(first posted 10/2/2012) The grand Marmon Sixteen may have died in the depths of the Depression, but Walter Marmon certainly didn’t go down with it. Instead, he joined forces with Arthur Herrington, an ex-military engineer, to develop and build all-wheel drive vehicles for military and civilian applications. Although most of the initial production comprised larger trucks and vehicles, they had also identified a market for civilian 4x4s and were pursuing it. The result was the Marmon-Herrington Ford, a 1940 version of which is pictured above–and the conversion didn’t stop at wagons.
But before we go there, let’s take in this wicked woody. I’m usually not into the jacked-up look, but it gives this particular Ford wagon just enough attitude (and altitude) to really get my juices flowing. Those knobby balloon tires with their tiny hubcaps, and that protruding Ford differential under the front end…
Here’s one of the 29 1940 Ford sedans converted by M-H. A four-speed transmission with a very low first gear was part of the package, as were extensive modifications to the frame, suspension and drive train. Many went to Central and South America, where they served for decades as vehicles for American mining executives and staff.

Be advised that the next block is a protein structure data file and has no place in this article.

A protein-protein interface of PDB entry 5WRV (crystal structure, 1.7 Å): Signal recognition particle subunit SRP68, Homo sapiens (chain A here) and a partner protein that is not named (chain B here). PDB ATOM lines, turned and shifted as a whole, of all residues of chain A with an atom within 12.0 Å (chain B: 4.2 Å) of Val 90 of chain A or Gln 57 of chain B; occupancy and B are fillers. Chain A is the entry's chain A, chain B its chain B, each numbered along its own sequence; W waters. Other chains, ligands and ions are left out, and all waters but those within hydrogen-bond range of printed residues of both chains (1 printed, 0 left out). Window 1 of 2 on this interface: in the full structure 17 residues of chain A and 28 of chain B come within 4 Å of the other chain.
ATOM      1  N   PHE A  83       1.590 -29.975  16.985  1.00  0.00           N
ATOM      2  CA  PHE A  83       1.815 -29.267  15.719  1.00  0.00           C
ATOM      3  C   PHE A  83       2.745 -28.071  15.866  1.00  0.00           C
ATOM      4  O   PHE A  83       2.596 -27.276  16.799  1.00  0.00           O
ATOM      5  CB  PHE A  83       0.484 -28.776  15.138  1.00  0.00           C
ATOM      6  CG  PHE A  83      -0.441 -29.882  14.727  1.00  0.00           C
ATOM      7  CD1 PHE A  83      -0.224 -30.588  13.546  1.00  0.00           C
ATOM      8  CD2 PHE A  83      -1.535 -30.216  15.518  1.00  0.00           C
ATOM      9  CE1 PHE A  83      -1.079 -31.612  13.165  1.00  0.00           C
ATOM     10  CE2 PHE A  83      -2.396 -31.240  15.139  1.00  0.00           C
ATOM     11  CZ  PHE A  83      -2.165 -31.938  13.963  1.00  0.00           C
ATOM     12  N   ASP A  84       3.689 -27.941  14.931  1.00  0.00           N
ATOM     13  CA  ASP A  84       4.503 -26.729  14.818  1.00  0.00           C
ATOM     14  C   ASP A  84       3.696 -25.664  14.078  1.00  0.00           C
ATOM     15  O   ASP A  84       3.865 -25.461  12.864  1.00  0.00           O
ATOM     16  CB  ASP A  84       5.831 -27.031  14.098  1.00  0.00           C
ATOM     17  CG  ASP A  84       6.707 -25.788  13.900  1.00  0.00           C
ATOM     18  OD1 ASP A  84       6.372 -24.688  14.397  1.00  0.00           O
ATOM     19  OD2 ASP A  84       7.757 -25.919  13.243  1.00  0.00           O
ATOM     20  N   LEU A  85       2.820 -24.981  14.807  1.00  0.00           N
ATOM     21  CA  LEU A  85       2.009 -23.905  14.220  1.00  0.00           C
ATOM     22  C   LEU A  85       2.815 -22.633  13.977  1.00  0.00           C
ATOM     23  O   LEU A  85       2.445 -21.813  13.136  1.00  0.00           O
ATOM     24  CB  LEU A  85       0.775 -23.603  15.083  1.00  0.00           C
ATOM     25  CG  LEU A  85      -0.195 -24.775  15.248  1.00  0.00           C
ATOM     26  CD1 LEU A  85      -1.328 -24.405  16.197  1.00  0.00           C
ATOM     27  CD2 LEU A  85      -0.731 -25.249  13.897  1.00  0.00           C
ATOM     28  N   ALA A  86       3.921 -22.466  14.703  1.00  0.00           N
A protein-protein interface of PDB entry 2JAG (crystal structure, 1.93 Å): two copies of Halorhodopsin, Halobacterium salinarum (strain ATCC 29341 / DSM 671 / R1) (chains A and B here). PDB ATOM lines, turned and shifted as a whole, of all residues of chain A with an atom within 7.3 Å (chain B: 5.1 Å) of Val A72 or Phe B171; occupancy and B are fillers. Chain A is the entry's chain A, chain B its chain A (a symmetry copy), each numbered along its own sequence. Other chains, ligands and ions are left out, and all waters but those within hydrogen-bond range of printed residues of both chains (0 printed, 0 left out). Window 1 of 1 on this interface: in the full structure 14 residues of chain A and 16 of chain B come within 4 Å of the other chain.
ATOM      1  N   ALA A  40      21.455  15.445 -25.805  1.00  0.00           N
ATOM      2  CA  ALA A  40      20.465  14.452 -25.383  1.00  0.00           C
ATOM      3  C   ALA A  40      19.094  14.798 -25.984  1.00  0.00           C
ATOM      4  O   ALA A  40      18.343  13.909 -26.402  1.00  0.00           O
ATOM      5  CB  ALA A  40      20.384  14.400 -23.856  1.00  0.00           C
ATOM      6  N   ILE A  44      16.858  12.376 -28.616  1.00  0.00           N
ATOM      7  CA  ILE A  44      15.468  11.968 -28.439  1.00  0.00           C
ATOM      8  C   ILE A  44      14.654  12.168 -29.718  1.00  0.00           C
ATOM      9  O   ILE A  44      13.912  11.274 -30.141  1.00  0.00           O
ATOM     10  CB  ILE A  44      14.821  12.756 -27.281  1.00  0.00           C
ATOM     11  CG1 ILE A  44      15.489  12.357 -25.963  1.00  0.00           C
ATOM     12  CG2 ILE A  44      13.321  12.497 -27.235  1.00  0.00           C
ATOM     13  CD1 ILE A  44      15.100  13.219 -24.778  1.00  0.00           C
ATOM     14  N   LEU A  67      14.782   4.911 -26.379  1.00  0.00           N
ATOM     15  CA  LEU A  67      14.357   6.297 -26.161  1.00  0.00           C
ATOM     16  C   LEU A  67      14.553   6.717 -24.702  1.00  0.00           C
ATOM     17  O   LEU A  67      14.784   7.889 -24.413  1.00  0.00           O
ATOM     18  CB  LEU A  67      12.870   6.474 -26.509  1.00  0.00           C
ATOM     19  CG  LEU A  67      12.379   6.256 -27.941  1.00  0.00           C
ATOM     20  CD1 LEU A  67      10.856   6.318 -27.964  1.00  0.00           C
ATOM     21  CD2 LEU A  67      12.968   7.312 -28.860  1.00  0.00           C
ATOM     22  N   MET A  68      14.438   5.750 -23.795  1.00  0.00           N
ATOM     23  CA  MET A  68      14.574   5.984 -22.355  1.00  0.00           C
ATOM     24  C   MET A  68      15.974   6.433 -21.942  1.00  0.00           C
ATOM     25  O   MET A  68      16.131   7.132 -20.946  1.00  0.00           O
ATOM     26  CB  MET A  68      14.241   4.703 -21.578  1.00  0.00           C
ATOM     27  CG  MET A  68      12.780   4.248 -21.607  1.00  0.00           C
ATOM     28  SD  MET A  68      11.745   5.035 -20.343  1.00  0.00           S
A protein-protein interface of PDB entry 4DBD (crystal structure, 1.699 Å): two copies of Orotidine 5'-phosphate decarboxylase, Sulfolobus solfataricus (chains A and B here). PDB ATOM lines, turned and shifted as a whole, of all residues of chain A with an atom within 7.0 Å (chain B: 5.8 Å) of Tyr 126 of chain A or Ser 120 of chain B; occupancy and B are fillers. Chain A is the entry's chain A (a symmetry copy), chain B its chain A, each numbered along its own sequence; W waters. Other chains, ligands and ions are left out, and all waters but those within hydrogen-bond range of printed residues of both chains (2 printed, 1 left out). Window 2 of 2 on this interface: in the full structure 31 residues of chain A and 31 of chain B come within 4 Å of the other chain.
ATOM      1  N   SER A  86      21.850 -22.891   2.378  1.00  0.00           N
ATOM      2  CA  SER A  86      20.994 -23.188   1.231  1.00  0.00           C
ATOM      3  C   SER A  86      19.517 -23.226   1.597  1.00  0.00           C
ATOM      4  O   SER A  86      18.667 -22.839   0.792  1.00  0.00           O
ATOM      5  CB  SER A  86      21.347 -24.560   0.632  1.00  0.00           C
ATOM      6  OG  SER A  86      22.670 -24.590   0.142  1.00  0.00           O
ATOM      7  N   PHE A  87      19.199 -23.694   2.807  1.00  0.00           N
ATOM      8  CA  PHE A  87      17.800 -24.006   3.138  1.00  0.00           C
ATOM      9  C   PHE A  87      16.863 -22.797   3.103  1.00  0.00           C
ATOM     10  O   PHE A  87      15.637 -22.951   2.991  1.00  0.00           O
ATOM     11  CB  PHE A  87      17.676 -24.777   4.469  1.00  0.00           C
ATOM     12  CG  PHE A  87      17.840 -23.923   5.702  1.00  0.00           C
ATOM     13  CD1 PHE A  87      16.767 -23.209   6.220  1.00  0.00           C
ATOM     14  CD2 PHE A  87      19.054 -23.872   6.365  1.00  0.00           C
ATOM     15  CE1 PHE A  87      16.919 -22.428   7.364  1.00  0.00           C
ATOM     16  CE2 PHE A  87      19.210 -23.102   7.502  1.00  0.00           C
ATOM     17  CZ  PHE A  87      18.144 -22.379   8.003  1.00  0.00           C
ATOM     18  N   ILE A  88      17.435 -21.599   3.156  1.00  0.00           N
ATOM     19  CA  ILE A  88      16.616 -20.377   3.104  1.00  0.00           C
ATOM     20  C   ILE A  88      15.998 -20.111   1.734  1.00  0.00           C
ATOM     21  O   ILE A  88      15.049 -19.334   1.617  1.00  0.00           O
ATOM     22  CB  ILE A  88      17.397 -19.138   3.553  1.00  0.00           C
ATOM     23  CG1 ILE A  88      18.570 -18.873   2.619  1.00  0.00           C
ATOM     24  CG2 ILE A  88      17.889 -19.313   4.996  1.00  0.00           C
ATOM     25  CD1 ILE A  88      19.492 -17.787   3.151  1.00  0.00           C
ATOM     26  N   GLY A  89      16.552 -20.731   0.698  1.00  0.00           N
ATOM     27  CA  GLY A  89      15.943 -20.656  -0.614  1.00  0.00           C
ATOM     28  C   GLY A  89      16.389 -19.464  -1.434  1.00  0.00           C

This one, used by some South American military personnel, is showing off its capabilities.
M-H’s truck conversions were successfully developed into armored cars during World War II.
The company also won a design competition for an ultra-compact tank, the CTLS…
…which led to the T-9, alter-called M-22. It was intended to flown into battle in a glider called the Hamilcar. Indeed, World War II was a nightmare, but also an very fertile environment for creative minds to be unleashed.
After the war, M-H chose trolley buses as their next major new product line. Their buses, which featured advanced design and a lightweight monocoque body, dominated the market and also were exported. Their last user, as late as 1981, was Pittsburgh.
Today, M-H is still doing conversions for Ford and other manufacturers, as well as making specialized all-wheel drive axles and other related components–but with no mention of Lincoln Town Cars.